Slow Housing Activity

Traditionally, February is the slowest month for house purchases.  I am not sure if it is the lull after the holiday season or the anticipation for the spring buying season, but there are never a lot of transactions during this month.  This year is certainly no exception to that trend. However, what has changed is the nature of the buyer.   The housing market as it exists right now is basically limited to first time homebuyers and those “movers up” purchasing low-to-mid end homes (for purposes of NY metropolitan area I am referring to those with prices up to $700,000 or so).

With respect to first-time homebuyers, their motivations are pretty clear.  These buyers consist of (i) young professionals (i.e 25-30 years old) looking for their first place after college/grad school; (ii) married couples without children (who are mostly buying condos/coops/townhouses)and (iii) couples with young children buying the “starter house.” 

The “mover-uppers” are those that have out-grown their first home usually as the result of children.   Many of these people are trading in 1BR or 2BR apartments for a house or a small house for a slightly larger one.  However, the price point for these buyers is usually in the $400k-$700k range.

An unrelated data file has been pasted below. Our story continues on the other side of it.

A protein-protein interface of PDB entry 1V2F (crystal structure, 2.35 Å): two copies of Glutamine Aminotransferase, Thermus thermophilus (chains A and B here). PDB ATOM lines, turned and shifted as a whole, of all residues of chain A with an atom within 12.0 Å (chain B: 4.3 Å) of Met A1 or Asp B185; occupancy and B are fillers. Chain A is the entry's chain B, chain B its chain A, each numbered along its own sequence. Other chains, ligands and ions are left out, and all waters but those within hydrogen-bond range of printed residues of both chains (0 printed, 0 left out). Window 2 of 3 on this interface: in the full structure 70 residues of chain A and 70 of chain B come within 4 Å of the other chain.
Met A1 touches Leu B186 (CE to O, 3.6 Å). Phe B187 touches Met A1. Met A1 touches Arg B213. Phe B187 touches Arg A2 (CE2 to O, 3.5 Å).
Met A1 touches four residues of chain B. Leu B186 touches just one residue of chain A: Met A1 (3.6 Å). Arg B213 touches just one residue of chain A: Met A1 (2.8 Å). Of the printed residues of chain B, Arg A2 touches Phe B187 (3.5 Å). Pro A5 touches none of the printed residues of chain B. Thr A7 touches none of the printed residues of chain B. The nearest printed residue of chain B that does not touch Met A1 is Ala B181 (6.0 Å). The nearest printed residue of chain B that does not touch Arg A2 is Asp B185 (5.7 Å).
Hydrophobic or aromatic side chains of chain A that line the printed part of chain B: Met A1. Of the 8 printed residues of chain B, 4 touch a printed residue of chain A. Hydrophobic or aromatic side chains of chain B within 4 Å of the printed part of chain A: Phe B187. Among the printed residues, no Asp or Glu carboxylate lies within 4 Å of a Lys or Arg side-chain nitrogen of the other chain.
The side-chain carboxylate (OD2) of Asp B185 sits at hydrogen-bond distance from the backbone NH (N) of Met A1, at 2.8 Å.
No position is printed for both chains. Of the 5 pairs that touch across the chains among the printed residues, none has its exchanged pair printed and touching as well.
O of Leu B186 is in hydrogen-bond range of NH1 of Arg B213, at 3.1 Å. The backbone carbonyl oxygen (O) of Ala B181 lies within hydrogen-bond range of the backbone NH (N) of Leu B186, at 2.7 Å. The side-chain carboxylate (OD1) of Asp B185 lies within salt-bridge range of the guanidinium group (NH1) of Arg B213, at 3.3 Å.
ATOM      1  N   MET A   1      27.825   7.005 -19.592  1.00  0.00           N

The bad news here is that no other houses are selling.   The market for homes over $700k (and, especially in the “sweet spot” of $700k-$1.2m) is almost non-existent.   The owners of these homes are not selling and moving on to either smaller homes (for those retiring) or larger homes (for those expanding) due to the economy.  Many of these younger homeowners are highly leveraged and cannot sell their homes since they will either owe money on the mortgage or not realize enough equity to purchasing a new home.  Others, like the near-retirement and retirement crowd are not willing to lower the prices enough to reflect the current market prices of their homes.  Since they have no urgent need to sell, they are not and this is causing a near-halt to the upper end of the housing market.

As a result of the above, the housing market has not yet began to recover.   As the spring thaw in housing occurs in early March, we will see if housing prices will stop falling and stabilize.  But, this alone will not stimulate the market if people are unwilling to realize either smaller “gains” or “losses” which are necessary to allow the market to function normally.  Unfortunately, though people consider a house an investment when it goes up (and are willing to take these gains), they do not do the same when it goes down.  Homeowners become emotional about the house value, unrealistic about the current market conditions and unwilling to make rational moves based on the changed paradigm.  Until this changes or the employment figures turn strongly positive (neither which I expect to occur that quickly), I fear we will continue to be “stuck in the mud” on real estate sales and values.


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